The science of a niche – what is a niche and how can you find one?
Pot-eh-to, pot-ah-to? Some people pronounce it in its original French pronunciation neesh, while others favor the americanized nitch. Regardless of your pronunciation, what they all have in common is that it’s essential to your online store’s success.
What is a niche?
When we talk about niches, we’re usually referring to a market niche.
A niche market is the subset of the market on which a specific product is focused.
The products to be sold are adapted to the niche, the small market segment that was defined. This means making sure that the product suits the interests, the demographic and the economic status of the target group. For example, if your target audience is youth/students, then chances are they don’t have much extra money to spare, what with just getting started in the work force with likely large student debt. For that reason your product should be reasonably priced.
The sales sweet spot will be when you’ve achieved the perfect product-fit for a specific niche. When you’ve got a specific segment that’s very interested in the specific product you’re offering.
Danger zone: If your answer to the question “who would be interested/would buy your product” is “everyone,” then your niche isn’t defined enough. By making your target so broad, you end up targeting no one as a result, and as a result your sales suffer.
A foolproof way of finding a relevant niche is by using the recently popular method of doing keyword research to identify growing trends. This lets you 1) automatically validate your business idea, because you already see that people are interested, 2) know that you’ve got a good chance at receiving organic traffic, since it’s a popular search, and 3) know that you have targeted Adwords options that you can use to drive sales.
Rather than go into a step-by-step explanation of how to implement keyword research, I’ll point you in the direction of Shopify’s guide on how to choose what product to sell. Chapter 5 is all about keyword research.
Keep in mind that by using keyword popularity as a method to define your target audience, you’re looking more at making quick sales. Since you’re based on growing keywords, you’re basing your business on a fad. And as we all know, fads fade and get replaced with new ones. If you’re ok with that, then proceed. If not, you might want to find a niche more grounded in long-term elements.
Value-based and long-term niches
My personal advice would be to focus your brand on something that has some more staying power than matcha green tea. If you focus on something more global, then your brand can stay intact as fads change, and you can change your products as time goes by.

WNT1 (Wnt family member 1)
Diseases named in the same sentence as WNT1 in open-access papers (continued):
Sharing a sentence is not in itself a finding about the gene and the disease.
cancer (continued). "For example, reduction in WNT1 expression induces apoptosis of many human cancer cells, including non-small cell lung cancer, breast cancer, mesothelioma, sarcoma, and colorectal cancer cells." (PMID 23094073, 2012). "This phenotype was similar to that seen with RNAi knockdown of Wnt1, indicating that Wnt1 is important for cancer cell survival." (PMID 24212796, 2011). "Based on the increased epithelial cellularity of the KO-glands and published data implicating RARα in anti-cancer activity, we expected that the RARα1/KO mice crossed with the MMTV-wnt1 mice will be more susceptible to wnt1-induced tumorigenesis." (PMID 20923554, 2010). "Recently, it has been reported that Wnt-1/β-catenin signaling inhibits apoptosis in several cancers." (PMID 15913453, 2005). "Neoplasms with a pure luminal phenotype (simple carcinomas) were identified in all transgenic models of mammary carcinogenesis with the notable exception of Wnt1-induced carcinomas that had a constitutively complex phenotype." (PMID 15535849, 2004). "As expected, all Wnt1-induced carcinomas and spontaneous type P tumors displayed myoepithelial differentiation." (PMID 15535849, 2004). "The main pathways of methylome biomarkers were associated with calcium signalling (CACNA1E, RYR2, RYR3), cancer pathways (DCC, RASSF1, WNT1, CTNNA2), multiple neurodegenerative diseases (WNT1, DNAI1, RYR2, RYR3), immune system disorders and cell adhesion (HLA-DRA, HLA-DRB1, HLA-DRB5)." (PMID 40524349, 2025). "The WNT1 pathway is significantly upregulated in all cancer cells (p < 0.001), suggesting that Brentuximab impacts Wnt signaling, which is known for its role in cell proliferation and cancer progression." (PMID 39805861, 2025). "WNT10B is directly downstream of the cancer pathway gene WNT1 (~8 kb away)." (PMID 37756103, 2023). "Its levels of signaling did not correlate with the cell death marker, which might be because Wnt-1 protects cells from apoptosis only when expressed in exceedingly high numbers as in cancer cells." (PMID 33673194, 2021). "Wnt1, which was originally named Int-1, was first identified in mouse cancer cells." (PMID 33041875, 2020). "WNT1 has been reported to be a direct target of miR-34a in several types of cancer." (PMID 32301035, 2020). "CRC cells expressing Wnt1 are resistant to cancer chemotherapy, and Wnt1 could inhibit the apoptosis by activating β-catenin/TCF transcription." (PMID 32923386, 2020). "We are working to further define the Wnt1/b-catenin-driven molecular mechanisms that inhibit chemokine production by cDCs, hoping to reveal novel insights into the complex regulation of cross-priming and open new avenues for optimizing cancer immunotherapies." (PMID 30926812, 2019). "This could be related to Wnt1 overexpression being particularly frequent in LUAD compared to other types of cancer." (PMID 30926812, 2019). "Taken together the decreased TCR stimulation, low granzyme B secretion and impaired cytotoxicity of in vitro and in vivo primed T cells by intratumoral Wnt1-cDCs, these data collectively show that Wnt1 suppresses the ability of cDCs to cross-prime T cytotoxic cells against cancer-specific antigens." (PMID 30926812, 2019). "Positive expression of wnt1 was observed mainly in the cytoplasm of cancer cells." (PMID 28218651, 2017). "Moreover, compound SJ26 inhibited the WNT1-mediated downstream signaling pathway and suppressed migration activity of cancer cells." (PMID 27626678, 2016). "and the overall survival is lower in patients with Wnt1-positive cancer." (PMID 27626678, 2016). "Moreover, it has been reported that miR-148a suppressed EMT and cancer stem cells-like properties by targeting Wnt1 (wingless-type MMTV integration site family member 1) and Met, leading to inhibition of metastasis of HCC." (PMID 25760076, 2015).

Think about what’s important to you, that’s sellable, and that people would want on their garments.
Not just a topic
It’s important to understand that a niche is not just a topic you decide on. The more specific you get, the better results you’ll have. For example, rather than targeting “dads,” you can target “stay at home dads” or “dad bods.” For example this store has targeted “bad dads.”
The Bad Dad’s Club
115 Niche Ideas to Inspire Your Next Online Store
We’ve put together 115 topics that you can use to base your niche upon. You might consider combining two topics to create an ultra-specific niche, or building on one topic. For example, you could combine world travelers with coffee lovers to have a very specific target audience.
- Any dog breed
- Any cat breed
- Uncommon house pets (otters, hedgehogs, etc.) that people are proud to have
Fantasy & Mythology
7. Nerd Culture
10. Greek & Roman mythology
11. Egyptian mythology
11. Dying languages
12. Your heritage-based designs
14. Patriotism-based designs
15. National symbols
16. Any occupation (ex. positive dentist)
19. Medical workers (family members, etc. my daughter is a nurse)
21. Large corporation employees (ex. Walmart employees, Meijer employees, Facebook employees, McDonald’s employees)
23. Developers/ programmers
25. Startup employees
30. Mom-boss/ mom-preneurs
31. Single dads
35. Sibling love
37. Custom family trees
39. Young mothers/parents
40. Expecting parents
41. Left-handed people
42. Underrepresented sports
43. Male dancer
44. Female programmers
46. Craft brews
49. Any type of cuisine
50. Food trends
52. Junk food
56. Maps (city maps, subway maps, favorite route maps)
59. Climates (tropical, desert, mountain themes)
60. Up and coming districts/neighborhoods
61. Famous authors
62. Literary quotes
63. Inspiring quotes
64. Uninspiring quotes
65. Political affiliation
66. Presidential candidate support
68. Grassroots movements
70. Rare illnesses
71. NGO support
74. Access to clean water
76. Civil rights
77. Any sport
79. Wellness trends
80. Fad fitness classes (spinning, crossfit, barre3)
81. Self-help affirmations
82. Body-positive messaging
83. University Spirit
84. Spirit wear
85. Olympics/World Cups
89. Tech preferences (ex. Apple, Android, Linux)
90. Any hobby
91. Computer games
93. Sci-fi characters
94. TV/Netflix shows/cult series fan art
98. Rock climbing
102. Hairstyles: iconic hair cuts, beard cuts
104. Dancing (ex. ballroom, ballet, hip hop, etc.)
109. Slack line
114. Travel quotes
115. Local quirks (ex. Riga Black Balsam)
We’ve compiled all of these niche ideas into one Google Doc that can be edited by anybody. Share your own niche ideas, and together we can build a huge collection of niche market ideas for online stores!